U.S. companies simply cannot find enough new high-tech college grads to fill their job openings. In response, many universities are recruiting students into degree programs in science, technology, engineering and math, also known as the STEM disciplines. However, research has found that undergraduates pursuing degrees are failing to complete them at an alarming rate.
Todd R. and Ralph Stinebrickner of the University of Western Ontario published a study last month for the National Bureau of Economic Research chronicling the experiences of 655 students at Berea College throughout their tenure. Their research found that more students who began pursuing STEM degrees switched majors than in any other discipline. The study sheds light on the skills gap that exists in the IT and engineering fields.
U.S. News and World Report published a report in February estimating that 8.6 million Americans will be employed in STEM careers by 2018, an increase of 1.4 million over five years. However, the report also says that “interest…is still lower for upperclassmen that those in lower grades.” This report reinforces the Stinebrickners’ research. Students aren’t eschewing STEM degrees initially – they are failing to complete their degrees.
IBM Systems and Technology Group senior vice president Rodney C. Adkins wrote for Forbes that 5% of Americans work in STEM fields, and they are responsible for 50% of the nation’s “sustained economic expansion.” Thus, keeping students who start in the STEM disciplines on track for graduation and thus employment is crucial for the overall economic strength of the country . A study conducted by IEEE in 2008 reported that this phenomenon isn’t limited to the U.S. and Canada, either. Similar trends are apparent in Australia, Europe, India and Japan.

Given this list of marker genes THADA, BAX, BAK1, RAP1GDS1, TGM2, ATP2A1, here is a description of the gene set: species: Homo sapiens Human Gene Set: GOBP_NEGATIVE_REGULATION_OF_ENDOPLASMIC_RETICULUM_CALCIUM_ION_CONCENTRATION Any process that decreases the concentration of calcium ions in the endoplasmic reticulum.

Stateside, many universities offer tutoring programs targeted specifically at STEM majors to help keep them from switching majors. Struggling students can also find assistance through a range of tutoring programs. For instance, the Office of Naval Research launched an initiative last year via teams at four universities to develop “intelligent tutoring technology…used to enhance the STEM skills of students.”
"I look to these teams of researchers and their unique approaches with intelligent tutoring systems to help the Navy, Marine Corps and our nation in delivering a steady work force of talented scientists and engineers,” says Rear Adm. Matthew L. Klunder, chief of naval research.